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Discussion Starter · #1 ·
I find that I am able to suppress most physical symptoms of social anxiety and play it cool. I smile at people and make eye contact often. The problem is, I devote so much effort to trying to appear normal, that my conversational skills are inhibited. It's like I'm using so much brainpower on the physical aspect of it that there is not enough left over. I find that I take a long time to figure out how to respond to people, and spend a long time trying to find the right word to use. To some people I may even come off as 'slow'.

I really hate living this lie. I'm always afraid that people will see through the deception. Whenever I get a second glance from someone, or someone looks at me for a little longer than I expect them to, I get a surge of panic: "what if they know? what if they can see right through me?". I wish that I could just be myself.

Can anyone relate?
 

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MayTheForceBeWithYou
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i do.
sometimes i act like i don't have SA and SA can't touch me.
its a great feeling once you made your mindset switch to not think about worries and saying yourself you going to get anxious.

I think we must have to trick our minds even though its hard at times.
 

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I just wish I could learn to fake social confidence. I think my SA is apparent to most people. Guess I'm just not a good actor.
 

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Digimon Loyalist
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That is what my therapist encourages me to do when in social situations. She calls it "fake it until you make it".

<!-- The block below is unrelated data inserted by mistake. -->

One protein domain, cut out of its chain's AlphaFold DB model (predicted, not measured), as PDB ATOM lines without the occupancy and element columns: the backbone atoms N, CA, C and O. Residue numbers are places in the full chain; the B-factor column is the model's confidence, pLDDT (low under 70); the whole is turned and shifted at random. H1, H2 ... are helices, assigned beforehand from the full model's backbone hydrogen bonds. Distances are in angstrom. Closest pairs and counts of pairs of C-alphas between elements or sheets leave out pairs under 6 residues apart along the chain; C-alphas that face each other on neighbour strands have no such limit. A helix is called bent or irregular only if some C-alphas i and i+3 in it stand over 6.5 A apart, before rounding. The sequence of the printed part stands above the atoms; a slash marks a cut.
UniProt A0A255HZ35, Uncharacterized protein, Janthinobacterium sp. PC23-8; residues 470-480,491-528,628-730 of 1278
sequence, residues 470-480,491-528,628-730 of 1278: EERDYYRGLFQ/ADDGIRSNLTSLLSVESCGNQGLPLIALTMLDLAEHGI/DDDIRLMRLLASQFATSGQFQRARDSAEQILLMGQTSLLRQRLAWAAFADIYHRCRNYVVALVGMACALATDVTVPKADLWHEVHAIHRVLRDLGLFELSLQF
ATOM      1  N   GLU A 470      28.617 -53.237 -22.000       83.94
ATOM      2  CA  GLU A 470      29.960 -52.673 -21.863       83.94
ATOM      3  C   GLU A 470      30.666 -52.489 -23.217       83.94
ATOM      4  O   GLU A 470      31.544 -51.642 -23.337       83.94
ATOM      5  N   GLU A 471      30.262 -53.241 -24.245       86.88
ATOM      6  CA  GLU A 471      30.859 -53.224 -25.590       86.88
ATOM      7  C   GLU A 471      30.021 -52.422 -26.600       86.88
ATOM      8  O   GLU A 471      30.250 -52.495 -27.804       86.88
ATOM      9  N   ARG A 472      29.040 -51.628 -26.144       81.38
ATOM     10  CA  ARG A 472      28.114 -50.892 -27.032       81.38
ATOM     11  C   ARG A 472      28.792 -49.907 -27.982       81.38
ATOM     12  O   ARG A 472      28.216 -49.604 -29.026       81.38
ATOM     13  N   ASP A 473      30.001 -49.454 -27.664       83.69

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Discussion Starter · #5 ·
The thing is, the more I 'fake it', the more paranoid I become that I will soon be discovered. It's like it temporarily makes the situation better, but the elephant in the corner only grows larger.
 

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I went into town to go clothes shopping today, when i came home i was exausted not from walking but from trying to look and act 'normally', it really drains me sometimes :blank
 

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I fake it all the time, though sometimes you just cant, espeiclaly when your body starts reacting the way you dont want it too
 

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Discussion Starter · #10 ·
Actually, meeting new people is where I find it works the best. First impressions are very important, and if you come across as a 'normal' individual at first glance, then people will probably get that image of you engraved into their minds.

However, if you start off coming across as having anxiety, then people will just remember you as 'that weird shy kid'. I made that mistake after moving to a new house and starting 9th grade with completely new people. To top it off, I was in IB, which basically meant that I would be with the same relatively small, select group of people for the next four years.

In 9th grade I was a total misanthrope and it was surprising that I actually made friends. Then, in 11th grade, when my SA started to get a little better, I found that people still remembered me as the shy kid and that a pretense of being normal would just make me come across as being weirder than I already was.
 

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I pretend everything is hunky dory , but my mind is on cloud nine , thinking , can they tell I'm anxious , am I going to panic in the checkout line , and I don't smile because of my neglected teeth . My self-esteem was crushed by that one. The only one I don't fake it with is my dog. He likes me for who I am . :)